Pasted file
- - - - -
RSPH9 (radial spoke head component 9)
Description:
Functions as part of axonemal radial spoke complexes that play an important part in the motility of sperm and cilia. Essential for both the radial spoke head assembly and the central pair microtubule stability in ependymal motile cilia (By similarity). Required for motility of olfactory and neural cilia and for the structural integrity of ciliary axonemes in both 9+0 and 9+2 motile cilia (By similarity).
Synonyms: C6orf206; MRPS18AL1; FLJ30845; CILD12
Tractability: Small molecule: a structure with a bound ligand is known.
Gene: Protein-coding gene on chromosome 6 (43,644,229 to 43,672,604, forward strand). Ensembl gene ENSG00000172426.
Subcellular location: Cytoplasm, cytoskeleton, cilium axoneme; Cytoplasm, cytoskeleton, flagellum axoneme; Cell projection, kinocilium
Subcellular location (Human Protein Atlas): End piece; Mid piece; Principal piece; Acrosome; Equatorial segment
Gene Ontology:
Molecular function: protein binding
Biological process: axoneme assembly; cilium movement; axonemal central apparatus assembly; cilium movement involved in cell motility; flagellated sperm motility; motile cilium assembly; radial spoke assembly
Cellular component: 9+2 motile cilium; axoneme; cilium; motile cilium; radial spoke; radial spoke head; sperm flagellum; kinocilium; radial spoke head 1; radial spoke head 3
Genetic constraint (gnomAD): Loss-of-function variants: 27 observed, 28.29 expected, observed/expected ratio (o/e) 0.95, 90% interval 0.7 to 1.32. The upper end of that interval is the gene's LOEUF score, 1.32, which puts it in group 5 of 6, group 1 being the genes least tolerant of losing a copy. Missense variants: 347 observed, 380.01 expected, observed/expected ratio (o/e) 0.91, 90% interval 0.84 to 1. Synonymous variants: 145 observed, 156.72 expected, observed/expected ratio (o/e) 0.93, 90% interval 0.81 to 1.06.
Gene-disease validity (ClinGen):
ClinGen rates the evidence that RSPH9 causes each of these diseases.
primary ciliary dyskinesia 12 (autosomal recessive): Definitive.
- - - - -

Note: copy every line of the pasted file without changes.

RSPH9 (radial spoke head component 9)
Description:
Functions as part of axonemal radial spoke complexes that play an important part in the motility of sperm and cilia. Essential for both the radial spoke head assembly and the central pair microtubule stability in ependymal motile cilia (By similarity). Required for motility of olfactory and neural cilia and for the structural integrity of ciliary axonemes in both 9+0 and 9+2 motile cilia (By similarity).
Synonyms: C6orf206; MRPS18AL1; FLJ30845; CILD12
Tractability: Small molecule: a structure with a bound ligand is known.
Gene: Protein-coding gene on chromosome 6 (43,644,229 to 43,672,604, forward strand). Ensembl gene ENSG00000172426.
Subcellular location: Cytoplasm, cytoskeleton, cilium axoneme; Cytoplasm, cytoskeleton, flagellum axoneme; Cell projection, kinocilium
Subcellular location (Human Protein Atlas): End piece; Mid piece; Principal piece; Acrosome; Equatorial segment
Gene Ontology:
Molecular function: protein binding
Biological process: axoneme assembly; cilium movement; axonemal central apparatus assembly; cilium movement involved in cell motility; flagellated sperm motility; motile cilium assembly; radial spoke assembly
Cellular component: 9+2 motile cilium; axoneme; cilium; motile cilium; radial spoke; radial spoke head; sperm flagellum; kinocilium; radial spoke head 1; radial spoke head 3
Genetic constraint (gnomAD): Loss-of-function variants: 27 observed, 28.29 expected, observed/expected ratio (o/e) 0.95, 90% interval 0.7 to 1.32. The upper end of that interval is the gene's LOEUF score, 1.32, which puts it in group 5 of 6, group 1 being the genes least tolerant of losing a copy. Missense variants: 347 observed, 380.01 expected, observed/expected ratio (o/e) 0.91, 90% interval 0.84 to 1. Synonymous variants: 145 observed, 156.72 expected, observed/expected ratio (o/e) 0.93, 90% interval 0.81 to 1.06.
Gene-disease validity (ClinGen):
ClinGen rates the evidence that RSPH9 causes each of these diseases.
primary ciliary dyskinesia 12 (autosomal recessive): Definitive.